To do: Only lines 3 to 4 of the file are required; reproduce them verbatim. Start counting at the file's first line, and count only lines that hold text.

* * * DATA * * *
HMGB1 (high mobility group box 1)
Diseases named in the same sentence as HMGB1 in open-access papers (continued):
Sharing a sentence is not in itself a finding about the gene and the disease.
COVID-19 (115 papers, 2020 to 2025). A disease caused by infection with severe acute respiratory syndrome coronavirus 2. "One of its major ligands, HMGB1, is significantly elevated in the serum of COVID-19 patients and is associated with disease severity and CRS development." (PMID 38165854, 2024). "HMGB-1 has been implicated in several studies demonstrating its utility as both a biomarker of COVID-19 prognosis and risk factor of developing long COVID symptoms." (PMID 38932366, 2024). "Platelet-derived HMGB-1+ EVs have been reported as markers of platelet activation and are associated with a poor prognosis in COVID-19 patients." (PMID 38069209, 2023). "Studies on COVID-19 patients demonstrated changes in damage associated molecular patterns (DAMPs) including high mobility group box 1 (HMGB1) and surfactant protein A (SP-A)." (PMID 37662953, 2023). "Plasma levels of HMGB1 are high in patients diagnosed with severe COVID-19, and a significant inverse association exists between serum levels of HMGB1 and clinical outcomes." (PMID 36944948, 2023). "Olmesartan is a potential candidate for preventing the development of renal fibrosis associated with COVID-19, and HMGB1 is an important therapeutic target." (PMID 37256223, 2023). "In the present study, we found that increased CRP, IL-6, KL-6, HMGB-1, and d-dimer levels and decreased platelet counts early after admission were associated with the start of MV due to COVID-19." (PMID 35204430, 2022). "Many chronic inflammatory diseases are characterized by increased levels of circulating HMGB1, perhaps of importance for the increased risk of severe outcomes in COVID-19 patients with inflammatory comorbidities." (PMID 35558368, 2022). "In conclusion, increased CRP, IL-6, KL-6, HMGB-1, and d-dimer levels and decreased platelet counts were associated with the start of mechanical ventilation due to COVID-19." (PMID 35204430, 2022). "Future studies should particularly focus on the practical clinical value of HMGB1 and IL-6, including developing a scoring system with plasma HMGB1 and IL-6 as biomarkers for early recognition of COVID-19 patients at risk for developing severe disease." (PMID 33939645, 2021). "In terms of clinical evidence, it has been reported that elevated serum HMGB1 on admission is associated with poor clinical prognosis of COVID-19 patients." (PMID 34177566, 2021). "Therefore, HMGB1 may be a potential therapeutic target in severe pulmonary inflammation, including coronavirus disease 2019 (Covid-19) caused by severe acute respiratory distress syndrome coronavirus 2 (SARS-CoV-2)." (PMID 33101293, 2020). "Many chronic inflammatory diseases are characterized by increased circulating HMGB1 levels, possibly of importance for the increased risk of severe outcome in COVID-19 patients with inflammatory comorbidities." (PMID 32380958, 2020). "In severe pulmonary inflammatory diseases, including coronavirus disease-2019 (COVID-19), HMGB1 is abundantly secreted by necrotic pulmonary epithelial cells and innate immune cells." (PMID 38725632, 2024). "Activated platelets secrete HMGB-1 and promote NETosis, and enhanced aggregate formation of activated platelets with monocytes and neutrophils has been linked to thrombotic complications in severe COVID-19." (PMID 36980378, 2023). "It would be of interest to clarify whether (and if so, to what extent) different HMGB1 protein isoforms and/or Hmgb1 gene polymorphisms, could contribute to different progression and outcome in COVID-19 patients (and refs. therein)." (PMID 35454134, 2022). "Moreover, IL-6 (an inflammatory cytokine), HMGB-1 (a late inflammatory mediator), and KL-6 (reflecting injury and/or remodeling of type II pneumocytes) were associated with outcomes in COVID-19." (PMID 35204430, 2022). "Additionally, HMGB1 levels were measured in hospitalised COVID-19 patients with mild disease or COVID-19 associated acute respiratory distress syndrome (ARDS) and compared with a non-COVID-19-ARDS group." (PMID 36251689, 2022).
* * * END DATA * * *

Sharing a sentence is not in itself a finding about the gene and the disease.
COVID-19 (115 papers, 2020 to 2025). A disease caused by infection with severe acute respiratory syndrome coronavirus 2. "One of its major ligands, HMGB1, is significantly elevated in the serum of COVID-19 patients and is associated with disease severity and CRS development." (PMID 38165854, 2024). "HMGB-1 has been implicated in several studies demonstrating its utility as both a biomarker of COVID-19 prognosis and risk factor of developing long COVID symptoms." (PMID 38932366, 2024). "Platelet-derived HMGB-1+ EVs have been reported as markers of platelet activation and are associated with a poor prognosis in COVID-19 patients." (PMID 38069209, 2023). "Studies on COVID-19 patients demonstrated changes in damage associated molecular patterns (DAMPs) including high mobility group box 1 (HMGB1) and surfactant protein A (SP-A)." (PMID 37662953, 2023). "Plasma levels of HMGB1 are high in patients diagnosed with severe COVID-19, and a significant inverse association exists between serum levels of HMGB1 and clinical outcomes." (PMID 36944948, 2023). "Olmesartan is a potential candidate for preventing the development of renal fibrosis associated with COVID-19, and HMGB1 is an important therapeutic target." (PMID 37256223, 2023). "In the present study, we found that increased CRP, IL-6, KL-6, HMGB-1, and d-dimer levels and decreased platelet counts early after admission were associated with the start of MV due to COVID-19." (PMID 35204430, 2022). "Many chronic inflammatory diseases are characterized by increased levels of circulating HMGB1, perhaps of importance for the increased risk of severe outcomes in COVID-19 patients with inflammatory comorbidities." (PMID 35558368, 2022). "In conclusion, increased CRP, IL-6, KL-6, HMGB-1, and d-dimer levels and decreased platelet counts were associated with the start of mechanical ventilation due to COVID-19." (PMID 35204430, 2022). "Future studies should particularly focus on the practical clinical value of HMGB1 and IL-6, including developing a scoring system with plasma HMGB1 and IL-6 as biomarkers for early recognition of COVID-19 patients at risk for developing severe disease." (PMID 33939645, 2021). "In terms of clinical evidence, it has been reported that elevated serum HMGB1 on admission is associated with poor clinical prognosis of COVID-19 patients." (PMID 34177566, 2021). "Therefore, HMGB1 may be a potential therapeutic target in severe pulmonary inflammation, including coronavirus disease 2019 (Covid-19) caused by severe acute respiratory distress syndrome coronavirus 2 (SARS-CoV-2)." (PMID 33101293, 2020). "Many chronic inflammatory diseases are characterized by increased circulating HMGB1 levels, possibly of importance for the increased risk of severe outcome in COVID-19 patients with inflammatory comorbidities." (PMID 32380958, 2020). "In severe pulmonary inflammatory diseases, including coronavirus disease-2019 (COVID-19), HMGB1 is abundantly secreted by necrotic pulmonary epithelial cells and innate immune cells." (PMID 38725632, 2024). "Activated platelets secrete HMGB-1 and promote NETosis, and enhanced aggregate formation of activated platelets with monocytes and neutrophils has been linked to thrombotic complications in severe COVID-19." (PMID 36980378, 2023). "It would be of interest to clarify whether (and if so, to what extent) different HMGB1 protein isoforms and/or Hmgb1 gene polymorphisms, could contribute to different progression and outcome in COVID-19 patients (and refs. therein)." (PMID 35454134, 2022). "Moreover, IL-6 (an inflammatory cytokine), HMGB-1 (a late inflammatory mediator), and KL-6 (reflecting injury and/or remodeling of type II pneumocytes) were associated with outcomes in COVID-19." (PMID 35204430, 2022). "Additionally, HMGB1 levels were measured in hospitalised COVID-19 patients with mild disease or COVID-19 associated acute respiratory distress syndrome (ARDS) and compared with a non-COVID-19-ARDS group." (PMID 36251689, 2022).